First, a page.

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Girl pride cometh ‘After the Ball’ in Marriott’s YA princess premiere

The Marriott Theatre for Young Audiences opens its season with a world premiere, Cinderella … After the Ball, a title that aptly summarizes this one-hour children’s show. Eddie Sugarman’s book and lyrics, together with a musical score by Jihwan Kim, bring familiar fairytale figures to the stage with charming character updates and several slight twists that arouse shouts of disbelief from young audience members experiencing this new “reality.”

Director Scott Weinstein with the help of a skilled production team weaves a story of disenchantment with the superficial “dream-come-true” life.

Cinderella (Dara Cameron) now finds herself living and breathing a part she feels she isn’t meant to play as she is schooled on how to live as Queen. Cameron plays this contemporary Cinderella to perfection, at times even using MacGyver-like skills to escape capture with shards of a glass slipper, among many adventures.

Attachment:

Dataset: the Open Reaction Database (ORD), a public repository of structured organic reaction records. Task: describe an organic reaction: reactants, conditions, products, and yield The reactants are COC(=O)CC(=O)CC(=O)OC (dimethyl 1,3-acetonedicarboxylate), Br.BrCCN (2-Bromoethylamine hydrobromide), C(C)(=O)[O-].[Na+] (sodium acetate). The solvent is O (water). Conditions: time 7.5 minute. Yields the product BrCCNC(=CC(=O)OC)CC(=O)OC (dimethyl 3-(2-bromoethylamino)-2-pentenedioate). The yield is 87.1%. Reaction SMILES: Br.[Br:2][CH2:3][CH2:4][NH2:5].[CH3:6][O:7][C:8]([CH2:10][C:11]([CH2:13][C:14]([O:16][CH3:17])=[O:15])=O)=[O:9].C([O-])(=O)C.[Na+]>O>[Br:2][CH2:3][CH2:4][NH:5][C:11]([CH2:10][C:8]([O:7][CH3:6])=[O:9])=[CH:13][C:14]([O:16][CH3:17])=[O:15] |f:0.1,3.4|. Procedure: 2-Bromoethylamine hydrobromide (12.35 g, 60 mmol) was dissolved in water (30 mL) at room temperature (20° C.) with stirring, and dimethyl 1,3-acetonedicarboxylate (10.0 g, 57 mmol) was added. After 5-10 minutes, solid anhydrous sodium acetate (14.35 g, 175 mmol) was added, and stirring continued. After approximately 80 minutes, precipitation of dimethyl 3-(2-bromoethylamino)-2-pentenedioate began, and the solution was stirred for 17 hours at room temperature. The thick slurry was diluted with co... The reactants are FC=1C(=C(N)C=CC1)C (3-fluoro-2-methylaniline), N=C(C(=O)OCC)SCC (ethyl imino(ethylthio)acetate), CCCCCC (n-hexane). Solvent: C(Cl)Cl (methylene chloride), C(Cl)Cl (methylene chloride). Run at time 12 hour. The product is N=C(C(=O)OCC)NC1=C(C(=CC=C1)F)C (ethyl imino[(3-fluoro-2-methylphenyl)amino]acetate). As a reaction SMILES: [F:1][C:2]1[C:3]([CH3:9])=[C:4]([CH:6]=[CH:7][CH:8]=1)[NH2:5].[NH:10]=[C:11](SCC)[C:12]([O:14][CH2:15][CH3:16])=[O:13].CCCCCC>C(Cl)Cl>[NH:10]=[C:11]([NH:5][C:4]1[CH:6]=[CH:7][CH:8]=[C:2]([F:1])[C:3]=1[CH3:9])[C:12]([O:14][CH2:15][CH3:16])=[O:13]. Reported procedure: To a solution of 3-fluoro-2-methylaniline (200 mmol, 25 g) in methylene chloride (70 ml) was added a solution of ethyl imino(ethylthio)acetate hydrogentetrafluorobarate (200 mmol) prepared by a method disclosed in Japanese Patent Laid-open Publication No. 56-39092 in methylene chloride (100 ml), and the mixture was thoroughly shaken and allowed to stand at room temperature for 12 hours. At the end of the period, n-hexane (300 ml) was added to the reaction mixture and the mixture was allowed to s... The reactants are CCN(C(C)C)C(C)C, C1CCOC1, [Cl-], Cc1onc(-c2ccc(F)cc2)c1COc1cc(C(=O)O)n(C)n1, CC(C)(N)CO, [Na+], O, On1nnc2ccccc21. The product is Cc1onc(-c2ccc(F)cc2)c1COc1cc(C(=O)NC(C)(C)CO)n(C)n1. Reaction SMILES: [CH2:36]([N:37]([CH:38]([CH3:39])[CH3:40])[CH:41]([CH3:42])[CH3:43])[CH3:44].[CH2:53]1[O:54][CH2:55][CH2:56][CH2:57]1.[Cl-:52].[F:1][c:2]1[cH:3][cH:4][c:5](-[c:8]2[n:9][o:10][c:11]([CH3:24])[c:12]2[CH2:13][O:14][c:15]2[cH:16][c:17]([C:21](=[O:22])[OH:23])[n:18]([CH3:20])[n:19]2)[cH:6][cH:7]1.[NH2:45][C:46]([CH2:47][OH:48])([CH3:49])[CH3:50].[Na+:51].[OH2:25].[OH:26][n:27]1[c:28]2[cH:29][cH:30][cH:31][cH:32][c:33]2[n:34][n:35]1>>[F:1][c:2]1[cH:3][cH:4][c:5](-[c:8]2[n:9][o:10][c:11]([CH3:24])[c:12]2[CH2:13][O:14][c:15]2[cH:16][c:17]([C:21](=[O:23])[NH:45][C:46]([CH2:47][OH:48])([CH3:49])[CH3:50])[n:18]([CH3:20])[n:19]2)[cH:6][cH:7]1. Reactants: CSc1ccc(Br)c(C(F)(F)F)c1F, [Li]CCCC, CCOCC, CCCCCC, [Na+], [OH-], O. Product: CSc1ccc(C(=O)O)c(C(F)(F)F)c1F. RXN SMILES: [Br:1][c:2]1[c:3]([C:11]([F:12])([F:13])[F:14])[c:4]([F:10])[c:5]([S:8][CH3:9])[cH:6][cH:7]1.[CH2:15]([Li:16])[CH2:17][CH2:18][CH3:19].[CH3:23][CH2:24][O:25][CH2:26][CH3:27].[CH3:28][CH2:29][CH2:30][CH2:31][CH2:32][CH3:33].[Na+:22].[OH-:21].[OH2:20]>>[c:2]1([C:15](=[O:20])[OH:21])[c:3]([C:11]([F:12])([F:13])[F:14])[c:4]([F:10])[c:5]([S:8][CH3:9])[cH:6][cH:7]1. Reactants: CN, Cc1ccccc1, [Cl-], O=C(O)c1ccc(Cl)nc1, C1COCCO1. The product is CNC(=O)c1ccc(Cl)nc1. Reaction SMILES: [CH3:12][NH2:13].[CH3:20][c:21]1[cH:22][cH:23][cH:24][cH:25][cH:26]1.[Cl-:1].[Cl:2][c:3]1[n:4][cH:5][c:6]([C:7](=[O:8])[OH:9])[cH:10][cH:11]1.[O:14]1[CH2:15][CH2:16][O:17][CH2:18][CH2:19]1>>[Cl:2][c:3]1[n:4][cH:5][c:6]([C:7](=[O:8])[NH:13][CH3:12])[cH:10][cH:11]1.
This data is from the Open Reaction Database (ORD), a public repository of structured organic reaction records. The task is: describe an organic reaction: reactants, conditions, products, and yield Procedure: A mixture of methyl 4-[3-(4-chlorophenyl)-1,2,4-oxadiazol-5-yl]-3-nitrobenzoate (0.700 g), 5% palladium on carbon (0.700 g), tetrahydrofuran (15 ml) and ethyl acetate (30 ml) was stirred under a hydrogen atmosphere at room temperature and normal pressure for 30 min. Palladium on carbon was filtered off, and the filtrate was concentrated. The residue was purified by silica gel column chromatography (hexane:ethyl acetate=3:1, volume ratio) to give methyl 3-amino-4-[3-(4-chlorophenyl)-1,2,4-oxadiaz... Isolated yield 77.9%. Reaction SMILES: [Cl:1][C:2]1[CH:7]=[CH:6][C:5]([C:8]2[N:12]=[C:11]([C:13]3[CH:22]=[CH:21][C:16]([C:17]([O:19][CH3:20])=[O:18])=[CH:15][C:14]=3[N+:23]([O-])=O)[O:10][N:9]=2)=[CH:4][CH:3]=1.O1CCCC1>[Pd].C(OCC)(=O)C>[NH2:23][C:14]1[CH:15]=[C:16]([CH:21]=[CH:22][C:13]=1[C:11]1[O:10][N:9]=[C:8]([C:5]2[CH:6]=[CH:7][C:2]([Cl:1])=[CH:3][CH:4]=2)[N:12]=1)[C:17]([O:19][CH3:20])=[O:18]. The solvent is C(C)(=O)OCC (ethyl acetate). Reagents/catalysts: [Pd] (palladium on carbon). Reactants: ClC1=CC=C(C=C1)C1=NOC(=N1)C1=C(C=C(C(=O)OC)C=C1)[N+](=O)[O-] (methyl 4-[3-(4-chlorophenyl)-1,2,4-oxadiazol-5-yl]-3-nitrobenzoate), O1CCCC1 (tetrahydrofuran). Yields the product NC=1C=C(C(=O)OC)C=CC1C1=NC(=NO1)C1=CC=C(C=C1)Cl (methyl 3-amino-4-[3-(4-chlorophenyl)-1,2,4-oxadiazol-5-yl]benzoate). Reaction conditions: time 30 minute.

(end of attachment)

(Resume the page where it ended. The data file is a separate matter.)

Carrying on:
Samantha Pauly joins the fray as a narcissistic, narcoleptic Sleeping Beauty with an affinity for karate. Her transitions from fight to faint display her comedic prowess.

Laura Savage as Rapunzel provides the modern day audience with a more recent Disney princess connection and channels a sweetness that is inherent to that character. As far as Disney counterparts go, all three actresses hold their own insofar as each of their voices can stun and captivate an audience.

Elizabeth Telford breathes life into Becky, a competent and capable servant, who organizes and cheers the trio of princesses into becoming strong and independent women who can stand and fight not only for themselves, but for others as well. Her performance is genuine and holds up her character as the true heroine in this story.

Justin Brill drives the plot as the antagonistic and disillusioned Pinocchio. His nod to both the evil and comical sides of his character make him the “Goldilocks” villain for child audiences: not too scary – he’s “just right.”

Prince Charming (Devin Desantis) affords the audience many laughs as he bumbles and stumbles his way through the plot, eventually coming into his own, much as the four leading ladies find their way to a new idea of “happily ever after.”

Cinderella … After the Ball gives these beloved characters an injection of independence and free thinking that results in a delightful display that beckons lovers of fairytales and their families. Young audiences will thoroughly enjoy the performances and storytelling as each tale unravels and intertwines.